Before the first start, it is advisable to open all doors so that the Dreame can get to know all the rooms. Cables and small objects should also be moved to a safe place during the “familiarization drive”. No-go zones and virtual walls will solve this problem later.
Dust chamber, continued cleaning and working time.
The working time of up to 150 min on the lowest suction level allows cleaning of premises above 200 m². In combination with the 0.57 l dust chamber, premises can be cleaned without having to manually empty the chamber during a pass. Provided it’s not extremely dirty.
Emptying the chamber above the trash garbage can works contact-free. Of course, allergy sufferers like me are happy about this, but it should be standard for models in all price ranges.
With the option of adjustable continued cleaning, the D9 recognizes when battery power is getting low (at about 20%) that it no longer has enough battery power left for all the rooms and automatically returns to its charging station accordingly, recharges the battery and resumes cleaning at the last location. Smart.
Advantage of the charging station: Rubber linings on the underside prevent slipping. Disadvantage of the charging station: No cable management on the back.
App control via Xiaomi Home
Many of you will already own a smart Xiaomi gadget, and many of you already know the Xiaomi Home app for Android and iOS. Conveniently, the Dreame D9 can also be integrated, controlled and used via German servers, for example. You do not have to change the country setting in the app to “China”.
The integration into the WLAN is as usual simple and quick – provided that you turn on WLAN, Bluetooth and tracking on the smartphone and (if it does not work right away) turn off the 5 GHz network and use the 2.4 GHz network. Even in the late 2020s, vacuum robots don’t all like 5 GHz networks. At my house, I didn’t have to turn anything off. Pressing the left and right buttons on the top at the same time lets the D9 set up a new network (in case things don’t work right away).
A small tip that can be applied to all Xiaomi, Roborock and Dream models: You can create a shortcut for your smartphone’s home screen under “Additional settings”. This not only gives you a cool icon that you can use to quickly access the robot, but you can also significantly restrict the permissions of the Xiaomi Home app. Provided that you do not use other devices in the app. If you remove permissions from the Xiaomi Home app after integrating the robot, this does not affect the home screen shortcut.
In addition, the robot also speaks multiple languages, such as German, if you want it to and download and install the appropriate language pack in the app. From then on, the Dreame D9 then announces itself with a pleasant female voice, but this can also be turned off completely. Examples of “exclamations” of the round household helper can be “I start cleaning” or “I return to the charging station”.
Since you can already see the settings on the screenshot above, I’ll show you all of them.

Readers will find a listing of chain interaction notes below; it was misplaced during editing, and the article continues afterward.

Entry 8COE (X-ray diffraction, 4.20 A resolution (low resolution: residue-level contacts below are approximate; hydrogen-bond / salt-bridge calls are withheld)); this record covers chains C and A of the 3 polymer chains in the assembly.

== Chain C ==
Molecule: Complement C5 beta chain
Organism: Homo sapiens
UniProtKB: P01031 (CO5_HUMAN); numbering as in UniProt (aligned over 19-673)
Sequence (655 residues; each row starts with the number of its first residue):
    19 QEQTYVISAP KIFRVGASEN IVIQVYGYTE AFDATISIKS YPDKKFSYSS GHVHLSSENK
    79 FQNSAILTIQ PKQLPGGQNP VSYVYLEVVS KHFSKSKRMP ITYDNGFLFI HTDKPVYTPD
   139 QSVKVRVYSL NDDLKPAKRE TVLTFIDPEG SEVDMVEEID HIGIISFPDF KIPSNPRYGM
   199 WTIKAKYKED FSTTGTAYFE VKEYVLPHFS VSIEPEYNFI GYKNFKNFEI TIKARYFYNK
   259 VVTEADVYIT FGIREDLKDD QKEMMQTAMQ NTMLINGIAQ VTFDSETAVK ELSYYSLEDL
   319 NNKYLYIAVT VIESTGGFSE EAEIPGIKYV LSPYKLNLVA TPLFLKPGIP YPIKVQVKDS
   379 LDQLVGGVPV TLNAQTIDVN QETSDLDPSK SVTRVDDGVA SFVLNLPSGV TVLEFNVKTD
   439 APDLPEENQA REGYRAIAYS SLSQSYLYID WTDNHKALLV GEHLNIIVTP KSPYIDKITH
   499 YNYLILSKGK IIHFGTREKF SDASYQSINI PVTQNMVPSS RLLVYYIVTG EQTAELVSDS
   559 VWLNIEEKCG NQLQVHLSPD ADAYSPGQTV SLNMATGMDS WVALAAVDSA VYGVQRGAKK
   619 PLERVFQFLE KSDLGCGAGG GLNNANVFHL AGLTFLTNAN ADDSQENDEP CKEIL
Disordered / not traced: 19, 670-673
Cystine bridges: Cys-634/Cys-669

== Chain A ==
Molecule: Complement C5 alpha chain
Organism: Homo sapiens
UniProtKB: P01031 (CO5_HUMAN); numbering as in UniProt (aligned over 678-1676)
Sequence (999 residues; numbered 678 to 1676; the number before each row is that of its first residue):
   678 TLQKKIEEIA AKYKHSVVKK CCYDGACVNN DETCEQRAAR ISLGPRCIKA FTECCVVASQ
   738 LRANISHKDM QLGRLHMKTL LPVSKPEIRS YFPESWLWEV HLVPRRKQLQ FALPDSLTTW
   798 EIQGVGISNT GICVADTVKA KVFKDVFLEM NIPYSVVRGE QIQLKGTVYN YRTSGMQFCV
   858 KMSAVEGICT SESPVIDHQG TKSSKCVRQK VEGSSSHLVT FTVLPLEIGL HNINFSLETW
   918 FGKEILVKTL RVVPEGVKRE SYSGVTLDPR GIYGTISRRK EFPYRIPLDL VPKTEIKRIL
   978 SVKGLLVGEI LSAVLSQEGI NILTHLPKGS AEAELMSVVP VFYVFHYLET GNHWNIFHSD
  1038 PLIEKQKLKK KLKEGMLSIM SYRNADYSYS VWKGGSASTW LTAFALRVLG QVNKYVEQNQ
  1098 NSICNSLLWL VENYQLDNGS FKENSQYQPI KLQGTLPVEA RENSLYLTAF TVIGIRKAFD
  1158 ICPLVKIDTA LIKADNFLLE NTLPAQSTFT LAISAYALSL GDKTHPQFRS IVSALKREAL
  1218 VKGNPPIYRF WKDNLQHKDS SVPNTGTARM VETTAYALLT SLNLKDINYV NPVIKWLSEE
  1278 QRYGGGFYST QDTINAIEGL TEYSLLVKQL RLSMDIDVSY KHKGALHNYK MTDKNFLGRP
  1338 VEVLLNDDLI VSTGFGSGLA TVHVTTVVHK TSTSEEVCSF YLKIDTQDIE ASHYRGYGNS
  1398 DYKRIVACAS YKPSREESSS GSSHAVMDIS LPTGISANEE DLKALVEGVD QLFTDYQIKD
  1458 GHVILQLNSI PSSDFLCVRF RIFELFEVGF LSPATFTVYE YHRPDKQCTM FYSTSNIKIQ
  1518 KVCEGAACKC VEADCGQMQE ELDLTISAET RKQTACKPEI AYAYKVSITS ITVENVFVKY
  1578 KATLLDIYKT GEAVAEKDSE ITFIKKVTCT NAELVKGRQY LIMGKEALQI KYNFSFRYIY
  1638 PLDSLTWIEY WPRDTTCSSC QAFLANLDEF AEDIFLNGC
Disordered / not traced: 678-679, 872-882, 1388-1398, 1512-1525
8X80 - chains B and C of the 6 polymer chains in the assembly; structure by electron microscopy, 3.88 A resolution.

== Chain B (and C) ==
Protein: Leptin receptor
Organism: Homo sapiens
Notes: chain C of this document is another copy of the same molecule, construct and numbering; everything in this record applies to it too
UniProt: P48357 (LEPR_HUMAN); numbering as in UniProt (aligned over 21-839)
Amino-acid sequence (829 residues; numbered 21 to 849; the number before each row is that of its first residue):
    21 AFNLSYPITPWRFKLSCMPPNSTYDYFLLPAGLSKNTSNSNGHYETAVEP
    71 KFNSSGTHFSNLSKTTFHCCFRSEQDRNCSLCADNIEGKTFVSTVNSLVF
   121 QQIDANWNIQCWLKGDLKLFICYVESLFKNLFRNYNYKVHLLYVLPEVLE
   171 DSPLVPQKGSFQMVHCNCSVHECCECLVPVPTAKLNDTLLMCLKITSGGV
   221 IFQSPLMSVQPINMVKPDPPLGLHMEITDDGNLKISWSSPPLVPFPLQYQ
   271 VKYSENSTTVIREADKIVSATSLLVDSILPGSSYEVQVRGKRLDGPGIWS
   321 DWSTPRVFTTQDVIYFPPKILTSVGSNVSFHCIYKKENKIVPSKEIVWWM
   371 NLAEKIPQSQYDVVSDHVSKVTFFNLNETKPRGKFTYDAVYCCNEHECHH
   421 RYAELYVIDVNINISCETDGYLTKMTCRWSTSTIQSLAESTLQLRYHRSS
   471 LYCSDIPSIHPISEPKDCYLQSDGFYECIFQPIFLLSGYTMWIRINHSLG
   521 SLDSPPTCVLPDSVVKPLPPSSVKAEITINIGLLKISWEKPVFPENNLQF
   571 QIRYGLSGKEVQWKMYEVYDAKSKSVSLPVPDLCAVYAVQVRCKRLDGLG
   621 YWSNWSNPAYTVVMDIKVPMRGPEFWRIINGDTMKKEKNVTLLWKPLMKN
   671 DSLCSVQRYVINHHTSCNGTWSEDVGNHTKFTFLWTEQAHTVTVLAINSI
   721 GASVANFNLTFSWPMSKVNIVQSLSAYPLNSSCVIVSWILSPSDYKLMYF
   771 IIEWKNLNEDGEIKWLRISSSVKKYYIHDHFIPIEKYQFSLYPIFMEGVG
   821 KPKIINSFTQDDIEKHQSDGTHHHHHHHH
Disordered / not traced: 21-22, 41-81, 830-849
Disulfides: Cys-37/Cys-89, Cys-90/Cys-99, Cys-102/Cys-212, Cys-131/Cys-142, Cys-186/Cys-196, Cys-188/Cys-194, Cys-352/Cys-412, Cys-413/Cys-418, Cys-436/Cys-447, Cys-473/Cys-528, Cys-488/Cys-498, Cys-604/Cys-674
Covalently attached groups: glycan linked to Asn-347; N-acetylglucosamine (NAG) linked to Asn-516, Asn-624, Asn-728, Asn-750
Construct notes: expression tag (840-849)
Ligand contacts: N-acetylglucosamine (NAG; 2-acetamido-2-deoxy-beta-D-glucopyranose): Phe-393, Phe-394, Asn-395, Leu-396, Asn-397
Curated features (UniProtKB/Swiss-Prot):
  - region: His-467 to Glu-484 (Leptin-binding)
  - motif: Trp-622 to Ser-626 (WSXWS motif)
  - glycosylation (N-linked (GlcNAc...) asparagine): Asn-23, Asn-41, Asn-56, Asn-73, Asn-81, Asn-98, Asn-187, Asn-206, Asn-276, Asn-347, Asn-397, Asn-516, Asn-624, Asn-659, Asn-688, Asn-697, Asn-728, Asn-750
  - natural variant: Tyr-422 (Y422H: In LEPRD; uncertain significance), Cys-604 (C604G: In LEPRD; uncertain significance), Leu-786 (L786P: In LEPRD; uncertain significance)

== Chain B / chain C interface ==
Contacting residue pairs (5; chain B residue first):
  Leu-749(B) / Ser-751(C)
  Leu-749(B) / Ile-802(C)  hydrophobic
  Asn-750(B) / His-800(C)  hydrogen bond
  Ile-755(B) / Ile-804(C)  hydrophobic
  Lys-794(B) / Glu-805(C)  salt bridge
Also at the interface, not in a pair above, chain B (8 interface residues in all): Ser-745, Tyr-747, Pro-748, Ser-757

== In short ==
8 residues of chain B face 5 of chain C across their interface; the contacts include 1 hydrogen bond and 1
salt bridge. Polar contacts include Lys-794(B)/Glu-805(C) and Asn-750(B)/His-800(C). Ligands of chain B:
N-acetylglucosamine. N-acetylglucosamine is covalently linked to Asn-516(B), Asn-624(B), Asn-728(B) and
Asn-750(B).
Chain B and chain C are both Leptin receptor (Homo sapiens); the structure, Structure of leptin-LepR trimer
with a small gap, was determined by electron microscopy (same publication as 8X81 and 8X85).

Settings within the app
Get ready, this list of functions and settings will be long! So that you have read/seen them all:
- Mapping: Map of the premises is displayed.
- Map storage: can be switched on and off.
- Draw no-go zones, virtual walls and no-wipe zones on map.
- Determine Go-To Zone: Send robot to specific area.
- Room division: Divide rooms yourself, connect them, determine suction power for each room separately.
- Only possible if robot has traveled once through all rooms with map memory set.
- Carpet mode: Detects carpets and increases the suction power.
- Change language within the app and the vacuum robot as well as voice (German, English, etc.).
- Change the volume of the robot’s voice (10-100%).
- Determine suction level: Quiet, Balance, Turbo, Max.
- DND mode (Do-Not-Disturb mode): set time when the robot is not allowed to drive.
- Trace the condition of the robot’s individual parts: Filter, brush heads, main brush, water tank, sensors.
- Locate the robot: report its whereabouts with its voice.
- Retrieve, download and install firmware updates.
- Schedule working hours
Mapping and selective room division
One turn from the charging station, the LDS is working at full speed – and within seconds we can see the first outlines of our four walls in the app. And see that the laser distance sensor works with high precision, so that even with a little knowledge of our rooms, we can see exactly where the robot is (also possible on the go). Thanks to the live mapping, we can watch the D9 in the app during the entire cleaning trip if we want to, provided the Wi-Fi connection is stable.
The Dreame D9 first scans the outer walls, creating larger square areas, which it then scans in straight paths. This ensures that it does not miss any area. The map created is also updated when the robot discovers new areas or a door has been opened, etc.
When the D9’s workday is over and every room has been cleared, it automatically returns to its charging station, which it then finds again automatically. If it has not been adjusted, finding it again is a matter of seconds. After a complete cleaning run, the round household helper has automatically divided the rooms, allowing them to be controlled individually. This is then called selective room division.